If you miss out on PIC mentors, take advantage of the weekend pairing board, where students from Phases 2 and 3 write their names and available weekend time slots. Take an hour on a Saturday (because you’re already here, right? Right???) and link up with someone who recently finished that nasty challenge you’re stuck on. Not only do they know one possible solution right off the bat, they probably remember their thought process and can help you along the same road. There are so many ways mentoring goes right and so precious few ways it can go wrong. Take the plunge. Get a mentor. You won’t regret it.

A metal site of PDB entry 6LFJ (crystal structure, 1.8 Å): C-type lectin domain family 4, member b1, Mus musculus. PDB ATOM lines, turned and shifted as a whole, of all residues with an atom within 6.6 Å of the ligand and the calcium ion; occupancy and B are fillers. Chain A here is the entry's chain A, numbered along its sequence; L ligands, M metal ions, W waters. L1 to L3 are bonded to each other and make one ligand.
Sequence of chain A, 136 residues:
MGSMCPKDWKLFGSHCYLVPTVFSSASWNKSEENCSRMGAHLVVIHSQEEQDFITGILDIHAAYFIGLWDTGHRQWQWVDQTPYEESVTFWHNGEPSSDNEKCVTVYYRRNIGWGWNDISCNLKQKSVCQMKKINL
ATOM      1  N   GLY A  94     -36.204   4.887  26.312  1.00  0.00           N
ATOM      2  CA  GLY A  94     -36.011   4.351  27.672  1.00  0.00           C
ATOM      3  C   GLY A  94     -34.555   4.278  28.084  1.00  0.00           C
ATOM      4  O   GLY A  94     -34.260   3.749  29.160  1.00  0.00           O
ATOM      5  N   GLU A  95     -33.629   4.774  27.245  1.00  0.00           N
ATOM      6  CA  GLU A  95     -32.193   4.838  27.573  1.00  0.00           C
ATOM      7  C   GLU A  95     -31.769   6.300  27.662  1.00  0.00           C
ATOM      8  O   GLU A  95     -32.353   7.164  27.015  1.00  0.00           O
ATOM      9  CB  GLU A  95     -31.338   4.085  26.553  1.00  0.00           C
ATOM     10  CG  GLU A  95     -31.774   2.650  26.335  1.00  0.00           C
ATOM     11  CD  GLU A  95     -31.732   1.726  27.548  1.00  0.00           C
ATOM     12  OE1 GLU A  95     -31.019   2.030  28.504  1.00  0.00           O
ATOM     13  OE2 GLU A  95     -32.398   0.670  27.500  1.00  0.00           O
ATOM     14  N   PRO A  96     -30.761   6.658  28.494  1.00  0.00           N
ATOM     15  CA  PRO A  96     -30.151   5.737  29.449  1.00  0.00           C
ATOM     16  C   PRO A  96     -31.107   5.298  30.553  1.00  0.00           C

Expect to make friends. I came to Dev Bootcamp thinking about the things I’d need to learn and worrying about whether I’d have time to learn them all. I’ll leave Dev Bootcamp thinking about the people I’ve met and worrying about whether we’ll keep in touch. At tonight’s graduation party for the exiting Coyotes, a few of us started talking about how hard it normally was to meet new people, especially new people who weren’t like the people we already knew. And yet here we are, with our vastly different ages and backgrounds and experiences, and we’re all becoming really good friends. This place is not normal.